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SQL Server Backups


SQL Server Backups

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Tony Fountain
Tony Fountain
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This is more of a poll but I'd like to get others opinions. What is the recommend and preferred methods of SQL Server backups considering all technologies:
- Native SQL Server backup to tape
- Native SQL Server backup to disk
- SAN backups (specifically for my purposes - NetApp Snapshots / FlexClones).

Go!
anthony.green
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We do backups to local disk, then the backups are backed up via the SAN backup, they are also shipped to the virtual tape array via NetBackup and they are also replicated to the DR server, which is also backed up by the DR SAN backup and is also backed up to the DR virtual tape array.

So we have a multiple point of failure system where we can get the backup back.

Data recoverability is a big issue for us, as every hour we have an outage costs the company millions of pounds in productivity and lost revenue, so the quicker we can get things back should an issue or a failure at any point of the infrastructure should happen



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GilaMonster
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It depends.

On DB size, backup windows, technology available, restore time window, etc.

I wouldn't backup to tape though. Not directly at least.

Gail Shaw
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Tony Fountain
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@Gila: I can provide you with my options but was looking for some general feedback first. Obviously I'd like to rule out options and not focus on them if they simply do not apply. But to elaborate here are additional details:

  • Just under 300 databases across 15 servers (with new servers on the horizon)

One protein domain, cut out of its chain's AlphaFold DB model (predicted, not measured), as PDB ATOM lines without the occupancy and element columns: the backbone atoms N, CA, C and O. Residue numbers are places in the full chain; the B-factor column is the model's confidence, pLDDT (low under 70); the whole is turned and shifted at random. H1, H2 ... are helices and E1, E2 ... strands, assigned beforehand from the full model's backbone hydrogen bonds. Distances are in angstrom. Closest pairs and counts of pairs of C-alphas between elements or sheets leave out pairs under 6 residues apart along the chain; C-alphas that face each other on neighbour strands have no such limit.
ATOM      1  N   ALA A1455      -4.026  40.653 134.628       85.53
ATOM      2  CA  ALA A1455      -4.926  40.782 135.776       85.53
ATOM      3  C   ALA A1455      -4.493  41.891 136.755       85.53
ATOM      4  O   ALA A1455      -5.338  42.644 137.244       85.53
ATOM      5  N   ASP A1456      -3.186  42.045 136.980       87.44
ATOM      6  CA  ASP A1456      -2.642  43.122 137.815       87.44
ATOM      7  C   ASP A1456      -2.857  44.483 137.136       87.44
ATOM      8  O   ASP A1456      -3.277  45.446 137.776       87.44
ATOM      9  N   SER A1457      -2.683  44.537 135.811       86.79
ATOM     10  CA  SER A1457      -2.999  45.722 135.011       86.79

• Each server contains a few to 20+ databases where the total size of all databases range from small to medium (few hundred MB up to just under 1 TB)

  • The largest databases are approximately 300ish GB. We're just now approaching the VLDB thresholds. My projections show by the end of 2015 we'll be over double our current size with our largest and most active databases.

  • Backup window, 3 hours for all - tops... I'd like to beat that by aiming for 1 hour

  • Options available native backups, tape backups, NetApp snapshots

  • Restore time, not defined but the expectation is ASAP... working on that one next



Let me also add our databases are currently versions 2005-2008. We also have SharePoint 2010 databases that will be folded into the mix so their backup is slightly different. In addition I want to try and get the backup strategies as consistent as possible across all servers / platforms.
Steve Jones
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Disk is my vote, perhaps striped to multiple physical locations for speed. Then copy over to tape/DR.

The SAN stuff can work, but you better check this carefully. Not all SAN systems are transactional aware, and you might end up with a backup/copy that can't start.

Either way, you still probably need some log backups, unless you plan on losing data between the backups/snaps.

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Tony Fountain
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Thanks for your input everyone. You've helped me confirm my initial direction is valid - backup to disk and then allow our infrastructure group backup the files to tape.